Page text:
What are your love, dating, relationship, and single-life questions?
My marriage is an empty shell, but I can't let go. My spouse and I have been together for 15 years, married for nine, we have three wonderful children, and good, engaging careers. The first years of our relationship and marriage were wonderful and deep, they are some of my best memories.
Over the past three years we've becoming more and more like roommates who have children and own a house. Our intimacy became stale and routine, she seemed bored with my conversations, and it was a struggle to have time to ourselves.
I recently discovered she had a multi-year long emotional and physical affair with an ex of hers, and I am devastated. She said she had no regrets for having the affair – and that she is in love with this person. But the other person decided to break off the affair. She has said in the past she wanted a divorce, but is now unsure.
I want to take her back and return to our marriage as it was years ago, but I can't help but think I am settling for being the also-ran. Can a marriage come back from this kind of betrayal?
A marriage can recover from an affair, for sure. I'm not sure yours can. Is she staying because she loves your life together and wants to make it better, or because the person she pursed ended that relationship? If it's No. 2, it's not going to feel good to maintain the status quo.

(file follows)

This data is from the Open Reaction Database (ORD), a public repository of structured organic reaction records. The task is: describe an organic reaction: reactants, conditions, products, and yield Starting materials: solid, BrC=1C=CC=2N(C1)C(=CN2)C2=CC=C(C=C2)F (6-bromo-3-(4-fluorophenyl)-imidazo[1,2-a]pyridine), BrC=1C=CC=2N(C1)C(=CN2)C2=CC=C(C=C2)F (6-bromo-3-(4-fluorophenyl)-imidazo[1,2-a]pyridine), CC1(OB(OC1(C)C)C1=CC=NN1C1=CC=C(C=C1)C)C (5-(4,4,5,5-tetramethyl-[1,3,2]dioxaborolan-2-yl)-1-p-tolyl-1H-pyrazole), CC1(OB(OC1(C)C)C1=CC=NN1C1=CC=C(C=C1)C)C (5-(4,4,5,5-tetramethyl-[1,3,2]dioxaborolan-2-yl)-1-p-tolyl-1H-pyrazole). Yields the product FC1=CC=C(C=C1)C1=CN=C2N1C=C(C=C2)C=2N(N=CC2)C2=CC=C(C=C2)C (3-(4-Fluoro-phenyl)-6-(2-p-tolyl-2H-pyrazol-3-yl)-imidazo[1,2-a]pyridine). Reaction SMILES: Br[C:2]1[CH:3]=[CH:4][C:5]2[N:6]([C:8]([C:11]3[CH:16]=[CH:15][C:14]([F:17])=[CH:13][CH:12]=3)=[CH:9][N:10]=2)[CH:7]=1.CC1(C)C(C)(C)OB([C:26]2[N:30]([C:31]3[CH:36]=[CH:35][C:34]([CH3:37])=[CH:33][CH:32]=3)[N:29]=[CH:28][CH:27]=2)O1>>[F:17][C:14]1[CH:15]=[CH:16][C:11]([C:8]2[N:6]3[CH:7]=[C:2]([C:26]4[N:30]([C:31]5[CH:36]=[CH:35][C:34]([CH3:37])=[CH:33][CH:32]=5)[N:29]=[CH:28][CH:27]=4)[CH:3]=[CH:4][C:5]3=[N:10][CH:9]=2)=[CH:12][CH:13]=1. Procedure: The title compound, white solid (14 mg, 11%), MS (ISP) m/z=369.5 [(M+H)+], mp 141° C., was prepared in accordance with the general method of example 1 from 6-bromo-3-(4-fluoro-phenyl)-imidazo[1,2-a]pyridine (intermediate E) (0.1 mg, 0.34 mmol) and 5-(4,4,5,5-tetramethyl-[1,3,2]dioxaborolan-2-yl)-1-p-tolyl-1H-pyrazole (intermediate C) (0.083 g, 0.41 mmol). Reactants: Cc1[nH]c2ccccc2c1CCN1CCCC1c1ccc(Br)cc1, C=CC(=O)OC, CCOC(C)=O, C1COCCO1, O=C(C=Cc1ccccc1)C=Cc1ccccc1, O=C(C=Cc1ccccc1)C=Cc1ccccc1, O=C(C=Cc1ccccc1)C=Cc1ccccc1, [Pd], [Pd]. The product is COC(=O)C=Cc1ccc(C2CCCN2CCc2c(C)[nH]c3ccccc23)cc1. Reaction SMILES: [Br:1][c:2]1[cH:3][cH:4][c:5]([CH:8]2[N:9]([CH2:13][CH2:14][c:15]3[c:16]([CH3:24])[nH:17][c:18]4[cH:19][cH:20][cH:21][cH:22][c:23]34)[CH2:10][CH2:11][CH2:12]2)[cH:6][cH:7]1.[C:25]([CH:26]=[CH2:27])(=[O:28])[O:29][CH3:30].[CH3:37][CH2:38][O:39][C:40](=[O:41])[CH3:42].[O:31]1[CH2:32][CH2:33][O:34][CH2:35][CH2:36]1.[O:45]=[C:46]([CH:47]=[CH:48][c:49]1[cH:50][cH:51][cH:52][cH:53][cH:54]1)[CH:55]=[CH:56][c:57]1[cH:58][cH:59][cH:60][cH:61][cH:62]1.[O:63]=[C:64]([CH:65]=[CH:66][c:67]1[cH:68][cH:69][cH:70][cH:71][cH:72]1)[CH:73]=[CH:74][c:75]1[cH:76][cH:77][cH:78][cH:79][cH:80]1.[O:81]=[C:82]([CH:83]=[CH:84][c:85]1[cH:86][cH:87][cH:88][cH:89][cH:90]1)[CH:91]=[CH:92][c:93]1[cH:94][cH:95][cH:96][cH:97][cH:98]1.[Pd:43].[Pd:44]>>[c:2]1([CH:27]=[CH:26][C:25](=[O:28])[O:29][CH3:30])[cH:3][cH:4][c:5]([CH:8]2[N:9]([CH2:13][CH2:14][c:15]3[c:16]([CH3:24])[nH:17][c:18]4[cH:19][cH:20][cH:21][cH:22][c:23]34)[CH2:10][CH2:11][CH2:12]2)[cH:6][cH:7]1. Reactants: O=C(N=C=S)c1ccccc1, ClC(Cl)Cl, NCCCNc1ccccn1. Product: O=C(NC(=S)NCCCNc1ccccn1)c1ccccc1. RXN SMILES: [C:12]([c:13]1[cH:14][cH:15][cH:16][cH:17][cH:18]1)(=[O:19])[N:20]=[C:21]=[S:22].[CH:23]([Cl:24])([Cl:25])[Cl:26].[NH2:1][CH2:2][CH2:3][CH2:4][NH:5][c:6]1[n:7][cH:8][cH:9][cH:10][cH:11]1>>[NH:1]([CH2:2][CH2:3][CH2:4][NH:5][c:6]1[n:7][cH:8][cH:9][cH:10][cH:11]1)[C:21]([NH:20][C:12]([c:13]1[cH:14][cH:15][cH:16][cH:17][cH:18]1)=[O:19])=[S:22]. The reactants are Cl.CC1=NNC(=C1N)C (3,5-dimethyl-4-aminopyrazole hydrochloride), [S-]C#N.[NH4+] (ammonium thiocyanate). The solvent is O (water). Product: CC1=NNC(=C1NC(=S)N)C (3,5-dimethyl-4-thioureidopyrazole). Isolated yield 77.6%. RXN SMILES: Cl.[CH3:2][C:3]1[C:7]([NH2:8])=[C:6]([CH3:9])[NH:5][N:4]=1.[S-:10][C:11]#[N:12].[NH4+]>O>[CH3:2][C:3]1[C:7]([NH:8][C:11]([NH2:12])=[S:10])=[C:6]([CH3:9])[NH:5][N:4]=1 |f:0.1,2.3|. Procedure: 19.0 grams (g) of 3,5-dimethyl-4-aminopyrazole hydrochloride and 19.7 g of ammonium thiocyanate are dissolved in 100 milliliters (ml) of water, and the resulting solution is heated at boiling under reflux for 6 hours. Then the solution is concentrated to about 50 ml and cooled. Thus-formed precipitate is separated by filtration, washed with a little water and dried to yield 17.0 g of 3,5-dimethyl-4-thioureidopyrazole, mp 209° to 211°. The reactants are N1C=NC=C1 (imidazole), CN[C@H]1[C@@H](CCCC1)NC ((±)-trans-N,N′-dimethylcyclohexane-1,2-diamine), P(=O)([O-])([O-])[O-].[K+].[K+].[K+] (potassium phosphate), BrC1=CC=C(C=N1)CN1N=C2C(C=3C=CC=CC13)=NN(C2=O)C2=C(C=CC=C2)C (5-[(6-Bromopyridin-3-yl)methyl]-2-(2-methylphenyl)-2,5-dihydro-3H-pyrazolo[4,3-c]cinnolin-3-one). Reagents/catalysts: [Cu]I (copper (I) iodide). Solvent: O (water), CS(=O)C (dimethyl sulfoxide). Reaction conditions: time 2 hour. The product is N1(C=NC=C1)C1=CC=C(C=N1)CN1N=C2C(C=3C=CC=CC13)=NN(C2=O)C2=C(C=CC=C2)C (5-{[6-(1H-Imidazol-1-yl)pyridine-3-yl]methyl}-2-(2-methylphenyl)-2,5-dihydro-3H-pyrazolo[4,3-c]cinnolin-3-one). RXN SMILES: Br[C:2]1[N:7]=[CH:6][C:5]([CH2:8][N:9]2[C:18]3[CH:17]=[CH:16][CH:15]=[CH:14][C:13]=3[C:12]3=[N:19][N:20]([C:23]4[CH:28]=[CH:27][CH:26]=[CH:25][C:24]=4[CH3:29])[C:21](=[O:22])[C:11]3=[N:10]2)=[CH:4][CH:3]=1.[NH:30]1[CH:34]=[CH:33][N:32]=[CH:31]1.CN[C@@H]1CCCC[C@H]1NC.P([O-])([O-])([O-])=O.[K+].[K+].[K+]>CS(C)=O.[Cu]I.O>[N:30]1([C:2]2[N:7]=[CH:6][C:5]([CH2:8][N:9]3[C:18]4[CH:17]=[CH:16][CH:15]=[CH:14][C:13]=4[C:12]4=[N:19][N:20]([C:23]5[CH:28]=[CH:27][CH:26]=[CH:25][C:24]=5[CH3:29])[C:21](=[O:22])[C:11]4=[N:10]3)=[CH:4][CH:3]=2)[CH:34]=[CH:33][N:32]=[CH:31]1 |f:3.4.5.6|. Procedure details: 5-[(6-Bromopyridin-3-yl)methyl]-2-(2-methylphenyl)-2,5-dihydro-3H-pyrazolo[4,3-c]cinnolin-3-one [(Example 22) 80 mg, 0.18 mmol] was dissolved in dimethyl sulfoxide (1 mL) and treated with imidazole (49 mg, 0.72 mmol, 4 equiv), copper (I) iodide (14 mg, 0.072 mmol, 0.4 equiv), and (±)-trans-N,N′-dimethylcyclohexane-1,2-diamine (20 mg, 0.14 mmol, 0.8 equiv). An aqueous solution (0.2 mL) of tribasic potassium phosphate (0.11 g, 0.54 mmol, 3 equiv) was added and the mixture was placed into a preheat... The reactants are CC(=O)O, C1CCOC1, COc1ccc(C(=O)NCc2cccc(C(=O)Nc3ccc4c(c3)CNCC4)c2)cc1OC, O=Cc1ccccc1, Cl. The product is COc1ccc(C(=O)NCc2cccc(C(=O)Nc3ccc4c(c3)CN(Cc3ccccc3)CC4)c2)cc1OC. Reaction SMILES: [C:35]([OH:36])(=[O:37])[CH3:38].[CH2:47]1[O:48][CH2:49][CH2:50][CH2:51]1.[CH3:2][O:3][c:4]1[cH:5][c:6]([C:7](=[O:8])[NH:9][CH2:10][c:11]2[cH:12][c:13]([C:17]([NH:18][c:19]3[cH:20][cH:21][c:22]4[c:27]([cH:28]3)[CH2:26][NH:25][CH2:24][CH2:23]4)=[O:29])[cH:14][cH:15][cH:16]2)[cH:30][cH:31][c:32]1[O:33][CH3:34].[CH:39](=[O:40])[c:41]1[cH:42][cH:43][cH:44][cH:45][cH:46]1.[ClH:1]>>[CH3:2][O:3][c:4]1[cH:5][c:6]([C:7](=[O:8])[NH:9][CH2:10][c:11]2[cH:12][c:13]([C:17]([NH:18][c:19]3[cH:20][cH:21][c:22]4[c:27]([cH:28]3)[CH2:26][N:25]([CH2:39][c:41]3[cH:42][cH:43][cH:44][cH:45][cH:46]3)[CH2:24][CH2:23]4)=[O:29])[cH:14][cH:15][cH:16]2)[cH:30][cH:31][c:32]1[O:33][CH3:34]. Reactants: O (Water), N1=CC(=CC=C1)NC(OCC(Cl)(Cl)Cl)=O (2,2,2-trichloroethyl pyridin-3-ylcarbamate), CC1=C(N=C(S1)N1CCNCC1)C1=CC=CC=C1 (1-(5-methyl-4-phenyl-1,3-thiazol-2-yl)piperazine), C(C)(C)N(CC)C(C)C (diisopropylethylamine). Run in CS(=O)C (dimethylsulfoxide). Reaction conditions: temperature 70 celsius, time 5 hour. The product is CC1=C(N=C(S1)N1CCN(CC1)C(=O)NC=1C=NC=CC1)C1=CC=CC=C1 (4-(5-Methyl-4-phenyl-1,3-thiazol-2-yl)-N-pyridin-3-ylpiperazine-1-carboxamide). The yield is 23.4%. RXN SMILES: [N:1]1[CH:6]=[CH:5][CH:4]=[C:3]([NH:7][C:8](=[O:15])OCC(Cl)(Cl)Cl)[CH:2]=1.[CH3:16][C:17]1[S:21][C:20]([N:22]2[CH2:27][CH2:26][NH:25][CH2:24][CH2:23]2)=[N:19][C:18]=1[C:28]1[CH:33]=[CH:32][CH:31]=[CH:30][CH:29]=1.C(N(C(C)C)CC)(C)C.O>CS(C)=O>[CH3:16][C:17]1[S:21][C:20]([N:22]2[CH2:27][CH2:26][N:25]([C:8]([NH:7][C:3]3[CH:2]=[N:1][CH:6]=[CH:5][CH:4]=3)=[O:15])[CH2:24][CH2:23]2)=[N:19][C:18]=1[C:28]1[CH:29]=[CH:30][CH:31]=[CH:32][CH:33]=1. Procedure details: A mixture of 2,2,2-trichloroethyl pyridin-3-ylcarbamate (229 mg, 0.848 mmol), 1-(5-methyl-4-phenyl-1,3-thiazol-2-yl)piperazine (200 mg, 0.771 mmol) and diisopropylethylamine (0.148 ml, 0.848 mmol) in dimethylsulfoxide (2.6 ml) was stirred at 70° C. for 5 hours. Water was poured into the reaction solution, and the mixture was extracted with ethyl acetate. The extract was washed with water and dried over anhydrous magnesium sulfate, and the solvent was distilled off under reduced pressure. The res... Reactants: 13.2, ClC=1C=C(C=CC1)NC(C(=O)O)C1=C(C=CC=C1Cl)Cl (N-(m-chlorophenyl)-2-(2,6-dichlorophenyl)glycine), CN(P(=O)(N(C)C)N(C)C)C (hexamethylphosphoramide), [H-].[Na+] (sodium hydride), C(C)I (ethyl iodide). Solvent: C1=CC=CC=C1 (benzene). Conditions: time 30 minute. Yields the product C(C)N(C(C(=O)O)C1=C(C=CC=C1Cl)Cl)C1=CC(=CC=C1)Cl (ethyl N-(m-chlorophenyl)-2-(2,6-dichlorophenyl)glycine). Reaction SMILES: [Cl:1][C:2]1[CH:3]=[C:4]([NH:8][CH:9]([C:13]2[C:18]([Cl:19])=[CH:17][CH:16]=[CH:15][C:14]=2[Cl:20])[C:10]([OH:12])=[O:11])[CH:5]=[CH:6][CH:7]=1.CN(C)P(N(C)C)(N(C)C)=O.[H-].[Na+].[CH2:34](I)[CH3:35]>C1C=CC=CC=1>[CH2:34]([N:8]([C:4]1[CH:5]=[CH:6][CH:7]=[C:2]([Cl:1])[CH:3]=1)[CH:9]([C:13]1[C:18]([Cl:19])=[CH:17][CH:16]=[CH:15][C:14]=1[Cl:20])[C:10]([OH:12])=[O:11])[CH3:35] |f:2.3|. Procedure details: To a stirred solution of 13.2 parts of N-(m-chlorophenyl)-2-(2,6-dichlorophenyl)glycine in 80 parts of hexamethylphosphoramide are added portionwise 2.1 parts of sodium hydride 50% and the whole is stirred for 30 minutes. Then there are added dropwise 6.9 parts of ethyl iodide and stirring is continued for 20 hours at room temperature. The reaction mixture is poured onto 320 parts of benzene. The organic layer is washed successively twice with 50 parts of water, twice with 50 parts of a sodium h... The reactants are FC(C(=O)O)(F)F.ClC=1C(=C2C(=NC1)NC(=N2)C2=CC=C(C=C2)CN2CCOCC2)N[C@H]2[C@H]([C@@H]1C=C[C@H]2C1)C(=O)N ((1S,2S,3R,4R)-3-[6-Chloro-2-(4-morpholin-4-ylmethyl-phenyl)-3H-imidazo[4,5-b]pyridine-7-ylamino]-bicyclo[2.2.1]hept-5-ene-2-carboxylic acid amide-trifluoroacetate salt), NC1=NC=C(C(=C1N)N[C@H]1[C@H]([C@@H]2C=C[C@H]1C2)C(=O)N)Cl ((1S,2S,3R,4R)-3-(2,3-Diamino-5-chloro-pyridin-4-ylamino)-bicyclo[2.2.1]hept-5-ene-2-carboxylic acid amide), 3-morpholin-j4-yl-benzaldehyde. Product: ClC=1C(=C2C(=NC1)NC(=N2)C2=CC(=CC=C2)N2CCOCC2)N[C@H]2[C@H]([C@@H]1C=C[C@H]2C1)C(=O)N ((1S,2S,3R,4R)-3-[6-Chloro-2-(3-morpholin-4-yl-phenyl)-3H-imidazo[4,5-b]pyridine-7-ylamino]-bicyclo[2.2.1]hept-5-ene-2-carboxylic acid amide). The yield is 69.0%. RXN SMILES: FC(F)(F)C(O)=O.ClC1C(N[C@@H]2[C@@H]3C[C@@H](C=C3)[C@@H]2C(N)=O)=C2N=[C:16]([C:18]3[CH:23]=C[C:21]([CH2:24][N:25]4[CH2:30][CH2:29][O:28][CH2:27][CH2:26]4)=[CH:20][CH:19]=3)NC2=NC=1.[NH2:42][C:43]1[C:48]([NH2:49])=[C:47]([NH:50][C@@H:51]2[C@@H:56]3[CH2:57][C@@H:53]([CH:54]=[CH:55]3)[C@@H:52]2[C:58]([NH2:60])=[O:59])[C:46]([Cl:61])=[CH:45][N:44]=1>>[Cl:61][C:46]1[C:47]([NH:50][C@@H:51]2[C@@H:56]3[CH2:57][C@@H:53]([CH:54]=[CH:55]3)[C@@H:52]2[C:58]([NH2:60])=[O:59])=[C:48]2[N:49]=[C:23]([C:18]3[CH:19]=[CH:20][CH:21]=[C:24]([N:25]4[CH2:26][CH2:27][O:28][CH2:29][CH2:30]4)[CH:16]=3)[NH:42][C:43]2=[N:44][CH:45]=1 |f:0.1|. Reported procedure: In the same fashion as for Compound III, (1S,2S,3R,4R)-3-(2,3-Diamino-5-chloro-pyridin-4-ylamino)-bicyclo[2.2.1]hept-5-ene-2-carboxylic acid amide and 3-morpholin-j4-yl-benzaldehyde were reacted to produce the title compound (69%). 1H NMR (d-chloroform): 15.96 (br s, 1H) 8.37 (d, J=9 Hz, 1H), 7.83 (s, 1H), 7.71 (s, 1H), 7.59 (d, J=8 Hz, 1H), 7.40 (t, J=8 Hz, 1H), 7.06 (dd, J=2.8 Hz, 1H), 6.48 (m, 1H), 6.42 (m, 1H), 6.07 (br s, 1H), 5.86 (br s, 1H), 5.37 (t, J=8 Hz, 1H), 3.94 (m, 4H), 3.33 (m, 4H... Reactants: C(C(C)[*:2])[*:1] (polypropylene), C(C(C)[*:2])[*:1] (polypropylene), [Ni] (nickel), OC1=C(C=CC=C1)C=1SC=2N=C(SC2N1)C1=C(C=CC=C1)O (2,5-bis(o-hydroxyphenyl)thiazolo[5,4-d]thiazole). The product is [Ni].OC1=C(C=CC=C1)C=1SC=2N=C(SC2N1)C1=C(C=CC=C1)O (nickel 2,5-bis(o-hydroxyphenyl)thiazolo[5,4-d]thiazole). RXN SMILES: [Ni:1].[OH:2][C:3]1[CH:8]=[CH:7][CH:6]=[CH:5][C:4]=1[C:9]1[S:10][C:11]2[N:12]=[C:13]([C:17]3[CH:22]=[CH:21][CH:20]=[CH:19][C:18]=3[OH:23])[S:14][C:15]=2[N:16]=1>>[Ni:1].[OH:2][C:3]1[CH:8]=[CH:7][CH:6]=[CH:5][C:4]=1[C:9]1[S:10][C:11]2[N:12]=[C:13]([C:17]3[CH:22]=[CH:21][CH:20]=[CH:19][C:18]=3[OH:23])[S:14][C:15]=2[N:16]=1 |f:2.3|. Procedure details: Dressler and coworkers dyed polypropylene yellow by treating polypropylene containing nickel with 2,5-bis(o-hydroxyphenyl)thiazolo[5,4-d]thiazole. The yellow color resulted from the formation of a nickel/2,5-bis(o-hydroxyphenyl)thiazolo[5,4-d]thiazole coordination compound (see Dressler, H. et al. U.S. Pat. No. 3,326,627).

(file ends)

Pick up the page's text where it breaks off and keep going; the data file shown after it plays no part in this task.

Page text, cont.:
Both coupled people have to want to work on the marriage. They have to be motivated to grow, whether that's through therapy, figuring out how to bond, making new memories, finding quality time, or, most likely, all of the above. Your letter makes it sound like your partner is pretty passive about sticking around. I don't think that’s good enough.
Of course I can recommend therapy. But also, you could talk to a divorce mediator and find out about your options. If separating your lives is simple, is that the most appealing option? Find out if you're sticking around because of inertia. Getting some information about divorce might clarify where the two of you want to put your effort.
Know that you can't return to the marriage as it was years ago because there is no time machine here. You're in the now, after the affair. Whatever happens builds from here, with all of the history. Forgiveness is only part of it; again, both of you have to be motivated to make it work.
Get more information about your options and figure out what sounds right.
Readers? Next steps?